Views, surprises from Eglin’s Aero Club

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Airman 1st Class Courtney Mitchell got more than a bird’s eye view of the Emerald Coast, when her boyfriend, Airman 1st Class Richard Caesar, surprised her with an Aero Club orientation flight here May 25, Memorial Day.

At an altitude of 1,100 feet on the overcast morning, she also got an engagement ring.

“I knew we were doing something interesting, but he didn’t say what it was,” said Mitchell, a cardiopulmonary technician in the 96th Medical Group’s cardiology department’s specialty clinic.

Caesar, a contracting specialist with the Air Force Test Center’s contractor section, made his midair proposal halfway through the 20-minute flight over Eglin, Fort Walton Beach and Destin.

Mitchell’s first indication something special was happening was when she found a card waiting for her in the back seat of the plane.

She read the card and after about 10 minutes of flight, Caesar told her he meant everything in it, presented the ring and asked her to marry him.

“My jaw dropped,” Mitchell said.  “I was shocked and amazed.  I said yes.”

Caesar appreciated the Aero Club staff’s help with his “out of the ordinary” proposal plan.

“They were really accommodating,” he said.  “I signed up for the flight two weeks prior and arranged for us to be the only two people on the flight.  They agreed to have the card in the plane when we took off.   I’m thankful to them for helping to make the moment special.”

Mitchell and Caesar were just two of 29 people who flew with the Aero Club during the Memorial Day weekend. Orientation flights are one of many services provided by the Aero Club.

The club routinely aids the base with low-level mission support and route surveys.  The base uses club aircraft to simulate aircraft disasters in training exercises; fly smoke watches for Jackson Guard; and to hide simulated contraband and explosives for search exercises by working dogs.

The club also interacts with the base library and local school programs, to support the community, according to Don Riedel, Aero Club manager.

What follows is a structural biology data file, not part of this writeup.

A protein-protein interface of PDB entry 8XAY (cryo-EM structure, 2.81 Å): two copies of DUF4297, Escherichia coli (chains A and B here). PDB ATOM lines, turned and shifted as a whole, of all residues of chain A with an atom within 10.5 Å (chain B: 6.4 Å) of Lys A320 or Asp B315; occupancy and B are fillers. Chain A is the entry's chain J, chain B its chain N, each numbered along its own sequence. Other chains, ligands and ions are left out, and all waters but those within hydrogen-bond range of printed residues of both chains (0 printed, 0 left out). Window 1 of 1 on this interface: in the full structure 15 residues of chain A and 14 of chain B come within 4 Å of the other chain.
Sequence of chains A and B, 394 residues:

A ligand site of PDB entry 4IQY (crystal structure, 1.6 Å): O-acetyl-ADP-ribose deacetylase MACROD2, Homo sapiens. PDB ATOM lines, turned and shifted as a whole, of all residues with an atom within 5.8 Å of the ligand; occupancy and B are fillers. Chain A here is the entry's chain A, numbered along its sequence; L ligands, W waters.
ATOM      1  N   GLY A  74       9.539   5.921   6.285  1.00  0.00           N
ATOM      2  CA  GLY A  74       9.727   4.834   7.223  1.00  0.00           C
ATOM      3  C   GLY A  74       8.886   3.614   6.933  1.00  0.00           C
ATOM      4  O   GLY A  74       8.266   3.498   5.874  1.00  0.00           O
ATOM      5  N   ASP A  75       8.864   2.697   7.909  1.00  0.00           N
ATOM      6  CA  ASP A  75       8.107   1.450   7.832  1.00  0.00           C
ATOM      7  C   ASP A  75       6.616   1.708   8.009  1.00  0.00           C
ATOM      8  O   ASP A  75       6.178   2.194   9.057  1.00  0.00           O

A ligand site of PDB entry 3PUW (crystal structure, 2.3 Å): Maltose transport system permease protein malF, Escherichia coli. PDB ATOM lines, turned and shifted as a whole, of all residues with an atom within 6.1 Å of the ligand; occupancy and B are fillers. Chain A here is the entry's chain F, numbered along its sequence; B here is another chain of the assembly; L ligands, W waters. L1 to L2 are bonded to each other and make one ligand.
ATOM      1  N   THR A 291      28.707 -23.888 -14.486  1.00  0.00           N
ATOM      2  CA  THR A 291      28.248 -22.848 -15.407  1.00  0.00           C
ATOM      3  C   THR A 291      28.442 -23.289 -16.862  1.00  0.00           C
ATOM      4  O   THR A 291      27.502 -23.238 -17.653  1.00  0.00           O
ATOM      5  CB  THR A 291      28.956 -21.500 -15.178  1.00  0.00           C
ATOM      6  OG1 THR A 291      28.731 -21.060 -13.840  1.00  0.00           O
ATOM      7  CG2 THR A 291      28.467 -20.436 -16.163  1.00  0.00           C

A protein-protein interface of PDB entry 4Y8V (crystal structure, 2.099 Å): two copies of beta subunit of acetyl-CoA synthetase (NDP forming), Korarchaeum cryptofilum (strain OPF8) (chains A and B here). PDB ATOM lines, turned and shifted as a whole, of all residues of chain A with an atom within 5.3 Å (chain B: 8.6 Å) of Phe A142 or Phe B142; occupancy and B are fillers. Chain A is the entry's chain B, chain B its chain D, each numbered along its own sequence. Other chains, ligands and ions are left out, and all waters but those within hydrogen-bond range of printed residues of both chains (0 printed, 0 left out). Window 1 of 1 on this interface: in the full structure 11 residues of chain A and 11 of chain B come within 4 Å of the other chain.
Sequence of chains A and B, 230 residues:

John Kingsley, a volunteer pilot with approximately 750 flight hours in various aircraft, had as much fun giving the orientation flights as his passengers had experiencing them.

“I love it,” he said.  “I enjoy supporting the Aero Club every chance I get.  I love sharing the joy of flight with people who don’t have general aviation experience in small planes.”

One of only 17 aero clubs in operation worldwide, Eglin’s club was originally established in 1958 at Field Two.  Active duty, retirees, family members, civilian personnel, base contractors and Civil Air Patrol members are eligible to join.

“Anyone who becomes a member can rent aircraft for a variety of activities: to learn to fly; go to lunch or dinner; or fly friends over the local area,” said Riedel.

Shane Decker, a member of the Armament Directorate, was waiting at the end of the runway to greet his three children when they stepped off the plane after their orientation flight.

“The kids were so excited,” Decker said.  “I just wanted them to get the experience.  They always ask if they’ll ever get to travel anywhere on an airplane.  This was the perfect opportunity to introduce them to flying.”

A pilot’s license is attainable as early as high school age.  A student must be 16 to fly solo and 17 to get a private pilot’s license.  The club also has authority to issue pilot certificates on site.

John Bryan, a 96th Communications Squadron member, watched his wife and daughter taxi down the runway during their flight.

“I’m thrilled to have them go up and fly around,” said Bryan, who stayed behind to care for his 11-month-old son.  “It’s the first time for my wife and daughter.  We’ve been looking forward to this.”

Riedel invited eligible patrons to stop by for a visit or check out the Aero Club’s ongoing activities throughout the summer and rest of the year.

“We’re everybody’s Aero Club,” Riedel said.  “We’re here to educate the base community on what an airplane is, and what it does.  We have many people who have worked on base their whole lives and have never been on the flight line.  Anyone with base access is welcome to come out and learn more about airplanes, or learn to fly them.”


Article by Kevin Gaddie
Team Eglin Public Affairs

Above: Airmen 1st Class Richard Caesar and Courtney Mitchell, embrace after she accepted his midair marriage proposal, during a 20-minute Aero Club orientation flight May 25 at Eglin Air Force Base, Fla. The Aero Club also offers anyone with base access the opportunity earn their private pilot’s license and many other airplane operator certifications. (Courtesy photo/Steve Rosier)


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